We had the good fortune of connecting with Edson Jean and we’ve shared our conversation below.
Hi Edson, what was your thought process behind starting your own business?
Bantufy started to mend the lack of representation of Haitian, Caribbean and Hispanic communities in popular media. We wanted to shift the paradigm of the independent film industry and put the power and autonomy in the hands of the filmmaker.
Let’s talk shop? Tell us more about your career, what can you share with our community?
Being the child of immigrant parents from Haiti is at the core of my self and my artistic integrity. So much of what I absorb from my Haitian culture is embedded into the work that I create. What started off as self discovery transitioned into an expression of my self, my family, my friends and those around me. It is this process that led me to the creation of my debut feature film, “Ludi.” It follows a Haitian caretaker as she struggles to send money back home to Haiti. Through my art, I’m constantly learning about myself, and I hope that Haitians can see themselves through my work so that my process of self discovery can be extended through to them. And from this, we can start the process of healing from the many years of trauma that we experienced through slavery, cultural displacement, and immigration.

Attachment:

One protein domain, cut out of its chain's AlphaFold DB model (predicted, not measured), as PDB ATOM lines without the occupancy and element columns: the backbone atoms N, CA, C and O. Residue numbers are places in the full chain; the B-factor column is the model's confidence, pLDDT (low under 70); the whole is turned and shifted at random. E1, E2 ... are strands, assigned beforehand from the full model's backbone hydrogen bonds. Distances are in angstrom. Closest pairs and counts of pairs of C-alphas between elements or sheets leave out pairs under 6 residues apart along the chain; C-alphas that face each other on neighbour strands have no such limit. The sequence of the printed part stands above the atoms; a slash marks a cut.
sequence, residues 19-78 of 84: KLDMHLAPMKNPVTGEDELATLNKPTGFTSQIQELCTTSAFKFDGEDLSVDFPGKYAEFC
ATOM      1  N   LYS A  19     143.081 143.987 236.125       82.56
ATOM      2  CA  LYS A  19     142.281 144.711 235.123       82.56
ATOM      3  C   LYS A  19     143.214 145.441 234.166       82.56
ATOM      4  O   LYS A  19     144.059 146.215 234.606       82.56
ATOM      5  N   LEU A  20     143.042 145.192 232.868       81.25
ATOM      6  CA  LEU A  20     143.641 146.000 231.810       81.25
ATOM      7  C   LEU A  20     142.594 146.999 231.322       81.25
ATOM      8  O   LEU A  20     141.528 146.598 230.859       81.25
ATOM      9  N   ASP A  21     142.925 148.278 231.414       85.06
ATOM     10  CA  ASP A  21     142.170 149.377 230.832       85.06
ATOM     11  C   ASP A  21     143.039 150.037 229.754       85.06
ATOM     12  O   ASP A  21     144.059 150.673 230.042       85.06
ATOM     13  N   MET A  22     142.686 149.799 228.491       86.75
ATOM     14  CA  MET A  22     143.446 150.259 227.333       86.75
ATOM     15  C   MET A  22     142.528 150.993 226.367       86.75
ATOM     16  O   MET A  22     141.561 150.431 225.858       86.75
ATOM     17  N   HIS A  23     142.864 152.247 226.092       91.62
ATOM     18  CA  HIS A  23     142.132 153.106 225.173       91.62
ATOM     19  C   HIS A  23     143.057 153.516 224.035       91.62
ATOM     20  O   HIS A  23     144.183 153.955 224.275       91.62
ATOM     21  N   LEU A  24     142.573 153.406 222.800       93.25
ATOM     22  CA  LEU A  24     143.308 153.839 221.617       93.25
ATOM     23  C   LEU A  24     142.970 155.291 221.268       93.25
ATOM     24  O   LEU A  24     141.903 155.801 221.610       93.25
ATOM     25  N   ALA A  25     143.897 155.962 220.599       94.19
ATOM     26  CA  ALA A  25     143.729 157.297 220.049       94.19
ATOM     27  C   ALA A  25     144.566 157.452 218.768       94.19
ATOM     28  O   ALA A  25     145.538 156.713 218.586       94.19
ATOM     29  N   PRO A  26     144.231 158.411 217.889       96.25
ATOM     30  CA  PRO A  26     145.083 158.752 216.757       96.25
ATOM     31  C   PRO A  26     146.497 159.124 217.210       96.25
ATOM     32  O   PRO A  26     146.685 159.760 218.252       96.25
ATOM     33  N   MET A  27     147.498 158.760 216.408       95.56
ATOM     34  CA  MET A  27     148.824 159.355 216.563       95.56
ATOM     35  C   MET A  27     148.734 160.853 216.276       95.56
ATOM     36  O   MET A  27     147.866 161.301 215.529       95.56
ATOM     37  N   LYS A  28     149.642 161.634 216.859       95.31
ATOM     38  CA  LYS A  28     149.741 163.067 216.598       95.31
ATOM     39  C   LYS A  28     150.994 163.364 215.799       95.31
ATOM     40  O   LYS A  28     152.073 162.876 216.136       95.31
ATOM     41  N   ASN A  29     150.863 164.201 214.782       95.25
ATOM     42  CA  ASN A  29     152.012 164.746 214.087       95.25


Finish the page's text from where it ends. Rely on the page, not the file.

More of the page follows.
Who else deserves some credit and recognition?
This wild idea would not have been possible without the support of Oolite Arts. Oolite Arts is an arts support organization that wants to see Miami artists reach their fullest potential. It is through their mentorship and their Cinematic Arts Residency Grant that my team and I were able to fund our inaugural film, “Ludi.” If Oolite helped catapult the idea, then producer Fabiola Rodriguez helped actualize it. She has been a production industry kindred spirit who shares the same values and drive as we work together to achieve our goals. I’d also like to thank “Ludi” co-writer Joshua Jean-Baptiste, lead actor Shein Mompremier, our film’s cast and crew, and ultimately, my mommy, whom the film is based on.
Image #1: Courtesy of Terence Price II, Image #2 and #3: Courtesy of Bantufy Films, Image #4: Courtesy of Chris Diamond Photo